Fair Wind Big Island Ocean Guides Turns 40

Fair Wind Big Island Ocean Guides credits quality, value for its continued success By: Marty Wentzel
Fair Wind Big Island Ocean Guides is celebrating 40 years of service. // © 2011 Fair Wind Big Island Ocean Guides
Fair Wind Big Island Ocean Guides is celebrating 40 years of service. // © 2011 Fair Wind Big Island Ocean Guides

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Fair Wind Big Island Ocean Guides
It has been more than five years since my family went on a snorkel cruise with Fair Wind Big Island Ocean Guides and, to this day, we still agree that it was the highlight of our multigenerational vacation. Given the fact that 2011 is the company's 40th anniversary, I'm guessing there are a lot of other clients who have felt the same way over the years.

What's more remarkable is that Fair Wind started as a fluke. In 1969, Michael Dant built the 50-foot Fair Wind trimaran and, in 1970, he began sailing from California with wife, Janet, and a crew of nine. Their ultimate goal was the South Pacific, but the trip got cut short when the vessel was damaged. They pulled into Kona on Hawaii's Big Island to fix the boat, and the aloha spirit of the community touched them so much that they decided to stay there.

After a year of repairs and business analysis, the Dants launched Fair Wind snorkel cruises to Kealakekua Bay, site of the historic Captain Cook monument and a marine life sanctuary. It didnít take long for the excursions to catch on and, pretty soon, the Dants were drawing busloads and sometimes running three trips per day to meet demand. In 1975, they improved the vessel with amenities such as a water slide and upgraded the meal service to a barbecue lunch of cheeseburgers and garden burgers.

In 1983, the Dants' son, Puhi, and his wife, Mendy, purchased the business and, in 1987, they started taking guests out on a new 50-foot custom-designed trimaran called Hookele. After the Hookele was destroyed by 1992's Hurricane Iniki, the family continued the business with leased vessels while building a new one of their own. In 1994, they introduced the Fair Wind II, a 60-foot aluminum catamaran with a covered deck, 15-foot water slide, a high-jump platform, onboard restrooms, freshwater showers, wheelchair accessibility and a staircase descending directly into the water. In 2005, the company added the Hula Kai, a 55-foot hydrofoil catamaran with first-class amenities such as individual theater-style seats, freshwater showers, restrooms, shade covers, a Bose sound system and a large grill for preparing gourmet meals.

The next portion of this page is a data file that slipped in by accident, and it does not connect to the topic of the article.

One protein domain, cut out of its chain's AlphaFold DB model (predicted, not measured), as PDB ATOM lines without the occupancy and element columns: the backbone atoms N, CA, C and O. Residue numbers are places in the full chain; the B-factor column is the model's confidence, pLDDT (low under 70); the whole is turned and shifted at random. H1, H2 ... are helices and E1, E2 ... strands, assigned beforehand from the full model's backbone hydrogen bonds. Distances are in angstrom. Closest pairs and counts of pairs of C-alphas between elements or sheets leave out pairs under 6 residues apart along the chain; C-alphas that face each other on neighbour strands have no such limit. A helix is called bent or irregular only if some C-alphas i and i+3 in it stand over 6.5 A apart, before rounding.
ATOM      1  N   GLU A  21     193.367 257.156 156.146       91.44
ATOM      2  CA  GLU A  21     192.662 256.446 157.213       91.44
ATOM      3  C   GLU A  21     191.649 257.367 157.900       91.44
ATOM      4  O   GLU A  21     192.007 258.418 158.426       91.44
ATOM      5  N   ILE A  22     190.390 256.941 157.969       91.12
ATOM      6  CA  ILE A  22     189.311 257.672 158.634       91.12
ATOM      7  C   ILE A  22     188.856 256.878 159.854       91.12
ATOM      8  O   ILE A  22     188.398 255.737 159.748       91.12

Fair Wind has continued to upgrade its cruises over the years to remain competitive. Most recently, it added egg frittatas to its breakfast lineup on the morning cruises, and it now prearranges special meals for guests on restricted diets. The Fair Wind II recently came out of drydock, where it got new seat cushions, new paint and mechanical upgrades.

Mendy Dant, who now serves as Fair Wind's vice president, said the company has already started celebrating its 40th anniversary with onboard raffle drawings, with winners getting free gifts such as hats, towels and shirts. For travel agents, the company is providing a 40 percent discount on rates for its afternoon snorkel cruises from June 1 to 30 and from Sept. 1 to Nov. 15, 2011.

"Later in the year, we will be hosting various industry parties to thank agents and concierges for their years of support," said Dant.

Fair Wind II's cruises include a morning snorkel cruise and barbecue; a seasonal afternoon snorkel cruise and barbecue; and an afternoon snack cruise. All Fair Wind II cruises provide guests with snorkel equipment, instruction, underwater view boxes, flotation devices, a no-host bar and meals.

Meanwhile, on the Hula Kai, options include a morning snorkel and dive cruise with a barbecue (from $165 per person) and a nighttime manta ray snorkel and dive adventure (from $99). All gear, instruction, food and beverages are included.
Dant said there's really no secret to Fair Windís longevity.

"Having passion for what we do, loving what we offer visitors and knowing our activity is an excellent value of the highest quality -- all of that translates to success," she said. "That has sustained us through the peaks and valleys of the visitor industry. After 40 years, we feel Fair Wind is far more than just a business. We feel very connected to the community, to the environment and to the visitors who have helped make us successful."
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